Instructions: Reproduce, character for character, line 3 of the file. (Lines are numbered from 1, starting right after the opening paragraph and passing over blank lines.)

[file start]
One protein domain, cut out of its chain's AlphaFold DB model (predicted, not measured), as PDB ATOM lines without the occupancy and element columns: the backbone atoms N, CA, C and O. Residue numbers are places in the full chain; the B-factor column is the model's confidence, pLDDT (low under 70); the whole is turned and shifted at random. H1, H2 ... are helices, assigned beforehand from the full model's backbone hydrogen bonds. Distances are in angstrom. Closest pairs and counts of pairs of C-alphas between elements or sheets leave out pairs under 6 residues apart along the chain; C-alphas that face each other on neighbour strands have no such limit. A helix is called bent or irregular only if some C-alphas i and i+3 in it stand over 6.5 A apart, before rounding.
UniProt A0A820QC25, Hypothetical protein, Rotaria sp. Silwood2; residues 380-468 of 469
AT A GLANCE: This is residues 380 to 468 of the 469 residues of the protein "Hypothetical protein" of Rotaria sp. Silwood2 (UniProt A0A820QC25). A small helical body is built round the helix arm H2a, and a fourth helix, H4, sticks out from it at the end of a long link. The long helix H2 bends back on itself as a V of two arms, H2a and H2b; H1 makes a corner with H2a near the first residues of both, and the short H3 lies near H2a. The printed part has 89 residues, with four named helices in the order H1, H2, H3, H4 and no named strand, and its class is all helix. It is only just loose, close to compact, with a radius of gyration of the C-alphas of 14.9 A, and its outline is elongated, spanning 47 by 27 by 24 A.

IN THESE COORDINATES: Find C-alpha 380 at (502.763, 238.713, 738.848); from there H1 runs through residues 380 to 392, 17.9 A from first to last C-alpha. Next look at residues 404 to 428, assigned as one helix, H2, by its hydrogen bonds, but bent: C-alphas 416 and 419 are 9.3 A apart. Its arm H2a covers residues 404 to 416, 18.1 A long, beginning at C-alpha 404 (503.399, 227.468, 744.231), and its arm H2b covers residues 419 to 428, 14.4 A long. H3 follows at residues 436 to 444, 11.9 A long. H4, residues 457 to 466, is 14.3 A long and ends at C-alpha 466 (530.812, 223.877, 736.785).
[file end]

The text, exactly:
IN THESE COORDINATES: Find C-alpha 380 at (502.763, 238.713, 738.848); from there H1 runs through residues 380 to 392, 17.9 A from first to last C-alpha. Next look at residues 404 to 428, assigned as one helix, H2, by its hydrogen bonds, but bent: C-alphas 416 and 419 are 9.3 A apart. Its arm H2a covers residues 404 to 416, 18.1 A long, beginning at C-alpha 404 (503.399, 227.468, 744.231), and its arm H2b covers residues 419 to 428, 14.4 A long. H3 follows at residues 436 to 444, 11.9 A long. H4, residues 457 to 466, is 14.3 A long and ends at C-alpha 466 (530.812, 223.877, 736.785).